Forgot your password?

We just sent you an email, containing instructions for how to reset your password.

Sign in

  • I had to leave since I had work to do in the morning. Classes to get to. Things to do. The little things.

    My mother was in the hospital and had been in the ER for quite some time. They were going to keep her overnight to make sure she didn't have anything serious. At that time, I was a history student so I had no idea what the doctors were mumbling about or thinking. I was just worried. Harried. My sister and I stood by her bedside, just waiting. Waiting is the worst part. It's the symbol of our helplessness.

    I remember the doctors not being sure what it was. They discussed and decided to do a battery of tests. They wouldn't give us a straight answer. I don't remember why. Just that things were up in the air, I was worried, my mother was in pain, and I had to somehow leave. It didn't give me much confidence.

    I took a cab and the driver was polite and considerate. I remember him asking me what was wrong and me babbling about something, not in the mood to talk. But, I remember telling my mother's symptoms. I remember the driver, in the most gentle voice quietly telling me that my mother would be fine and he proceeded to tell me why. He explained the pain was most probably from something X, and that the symptoms of Y showed my mum was going to be fine. That, probability wise, she would be healthy after a simple procedure and she would be back home nagging me by tomorrow afternoon. I listened, dumbstruck, as he told me these things, quietly, dignified, and much more aware of my emotional query and anxiety than the doctors back at the hospital.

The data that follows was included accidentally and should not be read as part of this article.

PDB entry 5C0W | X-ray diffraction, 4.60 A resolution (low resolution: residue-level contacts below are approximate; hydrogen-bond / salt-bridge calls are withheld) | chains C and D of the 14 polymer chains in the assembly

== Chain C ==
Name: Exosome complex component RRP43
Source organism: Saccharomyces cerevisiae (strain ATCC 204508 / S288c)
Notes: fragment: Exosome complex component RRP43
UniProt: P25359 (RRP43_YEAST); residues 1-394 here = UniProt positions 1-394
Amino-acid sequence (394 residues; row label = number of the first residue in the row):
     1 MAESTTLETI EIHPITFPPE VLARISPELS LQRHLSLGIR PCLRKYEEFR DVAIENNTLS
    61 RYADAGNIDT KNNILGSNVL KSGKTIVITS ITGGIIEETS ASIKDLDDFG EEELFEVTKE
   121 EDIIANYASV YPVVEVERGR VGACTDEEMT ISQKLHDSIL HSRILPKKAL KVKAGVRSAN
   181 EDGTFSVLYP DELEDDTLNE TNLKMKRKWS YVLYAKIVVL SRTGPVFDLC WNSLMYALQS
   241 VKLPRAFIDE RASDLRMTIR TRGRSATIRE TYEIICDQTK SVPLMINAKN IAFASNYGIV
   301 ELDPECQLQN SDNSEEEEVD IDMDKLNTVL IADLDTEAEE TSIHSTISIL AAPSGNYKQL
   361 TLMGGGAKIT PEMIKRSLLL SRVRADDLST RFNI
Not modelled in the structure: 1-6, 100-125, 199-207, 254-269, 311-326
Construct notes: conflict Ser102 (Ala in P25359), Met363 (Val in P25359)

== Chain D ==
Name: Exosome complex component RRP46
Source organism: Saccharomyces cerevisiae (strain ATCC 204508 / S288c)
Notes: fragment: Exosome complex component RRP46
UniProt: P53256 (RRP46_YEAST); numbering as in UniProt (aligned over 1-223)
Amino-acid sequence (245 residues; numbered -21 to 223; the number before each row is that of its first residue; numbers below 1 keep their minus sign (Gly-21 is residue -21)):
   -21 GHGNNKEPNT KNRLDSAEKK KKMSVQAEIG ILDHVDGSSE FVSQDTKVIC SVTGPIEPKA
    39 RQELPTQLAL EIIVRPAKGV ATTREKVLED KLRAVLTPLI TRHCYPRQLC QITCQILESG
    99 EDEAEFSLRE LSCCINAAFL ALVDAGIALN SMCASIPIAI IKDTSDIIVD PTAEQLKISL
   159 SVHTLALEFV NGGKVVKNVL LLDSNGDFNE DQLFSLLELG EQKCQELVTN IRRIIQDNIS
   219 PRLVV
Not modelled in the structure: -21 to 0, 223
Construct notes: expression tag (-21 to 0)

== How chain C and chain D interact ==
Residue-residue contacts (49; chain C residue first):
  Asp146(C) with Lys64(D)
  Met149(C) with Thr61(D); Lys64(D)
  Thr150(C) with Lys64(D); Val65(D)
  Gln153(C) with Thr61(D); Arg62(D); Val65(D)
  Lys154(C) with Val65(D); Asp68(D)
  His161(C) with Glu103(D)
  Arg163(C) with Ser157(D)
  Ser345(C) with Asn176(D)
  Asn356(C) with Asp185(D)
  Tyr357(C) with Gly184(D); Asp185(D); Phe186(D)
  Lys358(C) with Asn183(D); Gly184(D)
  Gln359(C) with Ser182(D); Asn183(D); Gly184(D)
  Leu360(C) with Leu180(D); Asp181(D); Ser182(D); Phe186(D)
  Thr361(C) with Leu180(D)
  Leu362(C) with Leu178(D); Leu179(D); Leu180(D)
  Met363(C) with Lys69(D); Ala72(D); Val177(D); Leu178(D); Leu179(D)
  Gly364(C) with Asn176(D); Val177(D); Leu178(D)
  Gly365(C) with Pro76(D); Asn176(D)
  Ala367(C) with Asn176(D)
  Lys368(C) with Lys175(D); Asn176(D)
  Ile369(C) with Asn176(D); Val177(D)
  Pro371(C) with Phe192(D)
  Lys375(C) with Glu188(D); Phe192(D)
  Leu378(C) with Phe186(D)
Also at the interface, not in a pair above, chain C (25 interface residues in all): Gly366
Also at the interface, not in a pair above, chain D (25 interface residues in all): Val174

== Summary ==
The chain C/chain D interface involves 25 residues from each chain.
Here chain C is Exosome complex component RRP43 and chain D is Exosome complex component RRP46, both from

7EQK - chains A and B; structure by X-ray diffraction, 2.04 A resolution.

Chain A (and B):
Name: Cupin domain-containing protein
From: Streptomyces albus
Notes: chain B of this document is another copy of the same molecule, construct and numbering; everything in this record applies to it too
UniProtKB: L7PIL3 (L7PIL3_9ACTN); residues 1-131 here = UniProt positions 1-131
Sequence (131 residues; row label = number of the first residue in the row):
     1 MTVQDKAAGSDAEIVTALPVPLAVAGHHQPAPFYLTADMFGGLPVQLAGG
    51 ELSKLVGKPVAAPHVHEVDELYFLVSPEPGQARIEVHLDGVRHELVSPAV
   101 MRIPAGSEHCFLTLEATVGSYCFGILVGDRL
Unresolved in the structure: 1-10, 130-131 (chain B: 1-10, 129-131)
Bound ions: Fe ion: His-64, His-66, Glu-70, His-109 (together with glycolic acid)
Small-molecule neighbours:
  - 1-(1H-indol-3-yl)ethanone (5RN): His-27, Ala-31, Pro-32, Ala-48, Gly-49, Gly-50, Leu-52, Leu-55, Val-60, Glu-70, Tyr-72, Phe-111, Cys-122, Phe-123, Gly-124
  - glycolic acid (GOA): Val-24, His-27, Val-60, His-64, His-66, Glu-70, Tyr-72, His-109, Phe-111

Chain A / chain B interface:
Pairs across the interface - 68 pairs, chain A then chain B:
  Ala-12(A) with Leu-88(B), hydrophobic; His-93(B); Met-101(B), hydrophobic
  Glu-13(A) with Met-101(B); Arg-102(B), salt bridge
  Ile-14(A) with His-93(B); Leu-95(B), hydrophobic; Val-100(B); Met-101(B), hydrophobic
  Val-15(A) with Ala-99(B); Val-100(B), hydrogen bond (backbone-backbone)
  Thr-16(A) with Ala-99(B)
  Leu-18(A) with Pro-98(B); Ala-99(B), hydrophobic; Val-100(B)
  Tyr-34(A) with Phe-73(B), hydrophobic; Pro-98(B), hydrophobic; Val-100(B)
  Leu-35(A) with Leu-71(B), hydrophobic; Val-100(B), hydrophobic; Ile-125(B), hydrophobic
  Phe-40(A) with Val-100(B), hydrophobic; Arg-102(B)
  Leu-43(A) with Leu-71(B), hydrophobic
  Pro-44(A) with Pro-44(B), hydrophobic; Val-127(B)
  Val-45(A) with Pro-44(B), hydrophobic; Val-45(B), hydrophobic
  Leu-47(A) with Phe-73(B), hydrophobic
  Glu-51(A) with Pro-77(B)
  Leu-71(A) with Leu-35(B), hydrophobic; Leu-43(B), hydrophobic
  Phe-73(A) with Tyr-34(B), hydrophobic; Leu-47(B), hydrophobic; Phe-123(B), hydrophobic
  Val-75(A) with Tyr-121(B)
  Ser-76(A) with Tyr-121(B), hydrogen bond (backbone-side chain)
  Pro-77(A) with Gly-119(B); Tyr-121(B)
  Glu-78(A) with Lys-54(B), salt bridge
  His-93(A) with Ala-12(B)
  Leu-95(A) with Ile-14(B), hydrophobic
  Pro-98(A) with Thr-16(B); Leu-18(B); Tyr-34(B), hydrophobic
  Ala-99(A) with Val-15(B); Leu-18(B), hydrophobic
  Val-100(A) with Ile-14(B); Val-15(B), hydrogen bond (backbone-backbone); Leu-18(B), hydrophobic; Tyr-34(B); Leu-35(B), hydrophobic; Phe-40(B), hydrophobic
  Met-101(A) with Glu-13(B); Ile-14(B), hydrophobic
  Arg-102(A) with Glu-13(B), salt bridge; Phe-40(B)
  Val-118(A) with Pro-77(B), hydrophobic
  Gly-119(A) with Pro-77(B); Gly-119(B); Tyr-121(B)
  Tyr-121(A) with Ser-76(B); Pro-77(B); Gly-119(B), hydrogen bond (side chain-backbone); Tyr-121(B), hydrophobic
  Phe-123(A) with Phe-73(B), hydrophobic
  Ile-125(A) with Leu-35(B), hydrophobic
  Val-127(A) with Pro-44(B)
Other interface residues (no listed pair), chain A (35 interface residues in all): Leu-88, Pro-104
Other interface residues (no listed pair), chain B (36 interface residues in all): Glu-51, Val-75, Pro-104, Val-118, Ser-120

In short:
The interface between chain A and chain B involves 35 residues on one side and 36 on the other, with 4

He held a quiet grace and he even drove well. I asked him where he was from.


    How do you know all this?

    "I was a doctor back home. I practiced. But I came here for my family."

    After a quiet pause, our mutual thoughts on a common immigrant story, he repeated,

    "Son, don't worry about your mum. She will be fine. "

    I could only tip him and thank him. He thanked me back and we shook hands. They were firm and I noticed his face was pensive once more. Gentle and non-assuming, I kept thinking.

    I went to school the next day. My mother came home healthy. He was right. It was exactly what he said without the tests or even seeing my mother. He was a better doctor and a caregiver than the ones in the hospital. I remember, he was certainly more human.

  • Connected stories:


Collections let you gather your favorite stories into shareable groups.

To collect stories, please become a Citizen.

    Copy and paste this embed code into your web page:

    px wide
    px tall
    Send this story to a friend:
    Would you like to send another?

      To retell stories, please .

        Sprouting stories lets you respond with a story of your own — like telling stories ’round a campfire.

        To sprout stories, please .

            Better browser, please.

            To view Cowbird, please use the latest version of Chrome, Safari, Firefox, Opera, or Internet Explorer.